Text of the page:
Luis expressed even though his uncle is gone, “I want to support him because I know what his message was … his work is still revenant.

Hector Barreto Sr. was a successful businessman who founded the local Greater KC Hispanic Chamber and also was a founding member of the U.S. Hispanic Chamber of Commerce in Washington, DC.

Hector Barreto was born in Mexico City, Mexico in 1935 and grew up in Guadalajara. His American journey began in 1958 when he moved to west central Missouri. Life is seldom easy for new immigrants and Hector Barreto’s was no exception. After a series of hard and backbreaking jobs, he decided to do what many Americans dream of doing: be his own boss.

With the help of his wife Mary Louise, he started his first enterprise, a restaurant serving Mexican food that grew into another. After that, came an import company, followed by a construction firm. This was a family affair where even the children of the Barreto home shared in the work.

In the 1970s, Hector Barreto would then turn to a new endeavor, joining forces with others to advance the opportunities of Hispanic entrepreneurs. That would lead to the formation by him and a few other pioneers of the Kansas City Hispanic Chamber of Commerce in 1978 and the United States Hispanic Chamber of Commerce (USHCC) in 1979.

Little by little, corporate America and the political establishment would begin to take notice. In the process Hector Barreto would also become a passionate voice for the growing Hispanic community of this nation.

Barreto became an advisor to President Ronald Reagan and his successor George H.W. Bush. He also accepted appointments to various task forces, councils and advisory boards, including his appointment as president of the National Economic Development Agency.

Never forgetting where he started from, Hector Barreto would also be a tireless advocate for closer commercial ties between the Unites States and Mexico and also with all of Latin America. He understood full well the opportunities between business communities in the United States and those to the south. It was here where he devoted his efforts as he neared the end of his remarkable life.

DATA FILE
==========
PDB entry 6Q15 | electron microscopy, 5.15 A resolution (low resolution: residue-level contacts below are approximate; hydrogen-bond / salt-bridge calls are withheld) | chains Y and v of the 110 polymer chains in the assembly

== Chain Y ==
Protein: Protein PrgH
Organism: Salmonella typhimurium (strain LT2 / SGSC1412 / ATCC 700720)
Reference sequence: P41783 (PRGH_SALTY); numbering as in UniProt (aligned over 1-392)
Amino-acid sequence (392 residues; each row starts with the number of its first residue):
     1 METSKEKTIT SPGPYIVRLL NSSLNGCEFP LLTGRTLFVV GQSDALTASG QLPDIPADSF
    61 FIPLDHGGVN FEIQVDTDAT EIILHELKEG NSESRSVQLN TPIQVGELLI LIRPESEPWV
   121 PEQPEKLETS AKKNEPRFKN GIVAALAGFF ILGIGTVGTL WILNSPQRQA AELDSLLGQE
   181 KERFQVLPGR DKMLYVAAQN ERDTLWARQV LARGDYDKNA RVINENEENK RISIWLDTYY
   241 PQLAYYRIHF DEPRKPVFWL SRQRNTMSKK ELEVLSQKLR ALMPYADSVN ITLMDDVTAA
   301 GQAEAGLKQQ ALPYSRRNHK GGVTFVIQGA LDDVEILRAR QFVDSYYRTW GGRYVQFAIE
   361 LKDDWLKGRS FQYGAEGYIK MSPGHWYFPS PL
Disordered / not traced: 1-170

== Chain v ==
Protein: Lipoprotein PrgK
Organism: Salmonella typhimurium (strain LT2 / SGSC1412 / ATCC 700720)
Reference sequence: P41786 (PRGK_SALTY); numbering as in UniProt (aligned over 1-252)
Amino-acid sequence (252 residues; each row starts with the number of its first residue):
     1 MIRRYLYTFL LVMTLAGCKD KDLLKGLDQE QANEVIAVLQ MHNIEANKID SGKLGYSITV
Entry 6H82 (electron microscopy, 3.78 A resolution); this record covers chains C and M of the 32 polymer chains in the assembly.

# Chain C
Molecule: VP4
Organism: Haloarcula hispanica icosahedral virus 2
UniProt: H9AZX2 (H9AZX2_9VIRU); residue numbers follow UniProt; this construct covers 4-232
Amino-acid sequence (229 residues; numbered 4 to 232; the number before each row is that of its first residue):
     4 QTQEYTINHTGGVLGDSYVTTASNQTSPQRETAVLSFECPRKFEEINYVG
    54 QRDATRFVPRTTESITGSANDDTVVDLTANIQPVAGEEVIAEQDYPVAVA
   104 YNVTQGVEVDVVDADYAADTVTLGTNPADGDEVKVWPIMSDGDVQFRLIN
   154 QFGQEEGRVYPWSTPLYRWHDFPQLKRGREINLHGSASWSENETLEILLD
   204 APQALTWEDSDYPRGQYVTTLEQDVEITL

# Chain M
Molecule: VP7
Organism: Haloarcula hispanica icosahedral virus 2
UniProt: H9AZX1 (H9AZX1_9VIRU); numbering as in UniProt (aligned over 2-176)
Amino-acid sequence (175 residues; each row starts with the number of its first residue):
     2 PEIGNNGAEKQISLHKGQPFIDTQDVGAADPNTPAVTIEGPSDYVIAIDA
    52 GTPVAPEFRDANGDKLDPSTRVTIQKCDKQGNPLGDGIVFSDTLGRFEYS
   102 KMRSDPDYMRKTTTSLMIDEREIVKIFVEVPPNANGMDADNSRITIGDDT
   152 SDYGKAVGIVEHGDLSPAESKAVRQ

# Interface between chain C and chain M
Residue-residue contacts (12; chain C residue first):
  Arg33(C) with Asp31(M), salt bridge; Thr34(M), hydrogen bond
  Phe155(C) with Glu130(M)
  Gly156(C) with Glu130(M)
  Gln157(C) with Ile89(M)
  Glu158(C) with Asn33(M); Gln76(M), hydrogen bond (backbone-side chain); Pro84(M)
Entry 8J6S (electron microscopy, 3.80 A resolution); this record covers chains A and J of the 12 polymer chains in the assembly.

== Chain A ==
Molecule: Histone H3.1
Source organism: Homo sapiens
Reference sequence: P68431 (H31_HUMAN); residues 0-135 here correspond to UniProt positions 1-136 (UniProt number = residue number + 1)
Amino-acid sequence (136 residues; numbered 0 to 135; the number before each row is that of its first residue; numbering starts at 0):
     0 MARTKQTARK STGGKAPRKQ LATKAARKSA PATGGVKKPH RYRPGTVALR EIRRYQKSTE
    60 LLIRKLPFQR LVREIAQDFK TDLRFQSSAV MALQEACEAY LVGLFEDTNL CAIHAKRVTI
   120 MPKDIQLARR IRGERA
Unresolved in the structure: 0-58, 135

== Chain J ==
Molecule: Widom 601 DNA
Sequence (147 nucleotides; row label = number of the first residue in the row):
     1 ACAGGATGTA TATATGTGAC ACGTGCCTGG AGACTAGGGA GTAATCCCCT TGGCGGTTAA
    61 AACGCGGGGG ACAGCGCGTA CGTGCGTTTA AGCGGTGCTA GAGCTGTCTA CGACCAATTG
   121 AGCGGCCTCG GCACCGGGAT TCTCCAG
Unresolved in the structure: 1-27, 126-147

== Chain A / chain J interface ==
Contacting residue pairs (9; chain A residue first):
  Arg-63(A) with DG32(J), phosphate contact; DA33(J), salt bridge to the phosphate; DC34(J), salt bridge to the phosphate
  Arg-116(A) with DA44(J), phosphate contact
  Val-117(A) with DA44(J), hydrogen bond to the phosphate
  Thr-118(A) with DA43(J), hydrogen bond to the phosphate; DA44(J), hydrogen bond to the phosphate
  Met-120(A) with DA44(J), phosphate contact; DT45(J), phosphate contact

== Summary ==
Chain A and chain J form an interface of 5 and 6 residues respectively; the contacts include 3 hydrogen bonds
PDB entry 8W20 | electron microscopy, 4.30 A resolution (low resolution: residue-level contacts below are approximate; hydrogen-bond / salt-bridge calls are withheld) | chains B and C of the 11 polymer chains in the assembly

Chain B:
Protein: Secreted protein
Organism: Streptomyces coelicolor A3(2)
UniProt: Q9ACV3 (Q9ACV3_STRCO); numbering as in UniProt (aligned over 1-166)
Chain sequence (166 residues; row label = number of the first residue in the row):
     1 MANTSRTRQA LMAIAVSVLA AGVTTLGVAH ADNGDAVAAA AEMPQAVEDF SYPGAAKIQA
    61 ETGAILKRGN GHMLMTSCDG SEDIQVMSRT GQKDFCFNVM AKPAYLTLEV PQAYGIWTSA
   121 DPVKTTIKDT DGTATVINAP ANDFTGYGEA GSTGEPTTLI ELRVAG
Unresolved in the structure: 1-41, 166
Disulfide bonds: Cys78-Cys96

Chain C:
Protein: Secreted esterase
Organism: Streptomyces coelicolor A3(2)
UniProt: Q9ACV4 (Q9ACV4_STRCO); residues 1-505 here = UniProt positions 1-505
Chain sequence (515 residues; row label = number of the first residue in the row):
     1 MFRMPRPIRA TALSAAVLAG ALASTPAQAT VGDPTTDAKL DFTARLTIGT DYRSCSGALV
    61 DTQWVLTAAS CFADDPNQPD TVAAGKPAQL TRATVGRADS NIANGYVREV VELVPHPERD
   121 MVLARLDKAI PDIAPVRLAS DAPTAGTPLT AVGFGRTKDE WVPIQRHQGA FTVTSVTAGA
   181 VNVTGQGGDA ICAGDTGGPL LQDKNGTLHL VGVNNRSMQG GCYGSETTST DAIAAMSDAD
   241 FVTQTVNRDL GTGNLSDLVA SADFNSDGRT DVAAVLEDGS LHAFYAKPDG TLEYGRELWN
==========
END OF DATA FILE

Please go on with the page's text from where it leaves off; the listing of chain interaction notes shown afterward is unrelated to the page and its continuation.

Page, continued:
For his accomplish-ments, Hector Barreto would be honored by many civic and business organizations. Among the most special was being named chairman emeritus of the USHCC as well as his induction into the Hall of Fame by the League of United Latin American Citizens.

Hector V. Barreto, Sr. passed away after a long illness on May 14, 2004.

Mary Gamez Lona was born in Torreon, Coahuila, Mexico. She came to Kansas City at a very early age and spent most of her life in the metro area. In 1978, Lona graduated with a bachelor’s degree in psychology from the University of Kansas at Lawrence. Lona and her husband William “Memo” Lonathen returned to Kansas City where their three sons were born. A biography of Lona describes her in the following way: ”Lona was a bright light for the entire community. Where she saw a need, she was there to find a way to fix the problem. Honesty, caring and compassion were a part of her. However, she had a steel backbone and a certain bluntness that got her to the heart of an issue so she could take action. She was a fierce and resolute fighter for all of us — Latino, black, white, young, old, women, the sick and dying.“ Professionally, she was the publisher of ”La Lista Latina, Hispanic Business Directory;“ the founder of La Lista Latina — Live and the Hispanic Consumer Trade Show; the director of the Westside Cabot Clinic; supervisor of Parents As Teachers; director of the Teen Pregnancy Program at Guadeloupe Center, and an anti-substance abuse counselor at Haskell American Indian College. Lona had foresight and a vision for the community, particularly the Hispanic community. She wanted Latinos to take their rightful role in the Kansas City area, especially in the economic arena. Mary Lona died in 1999.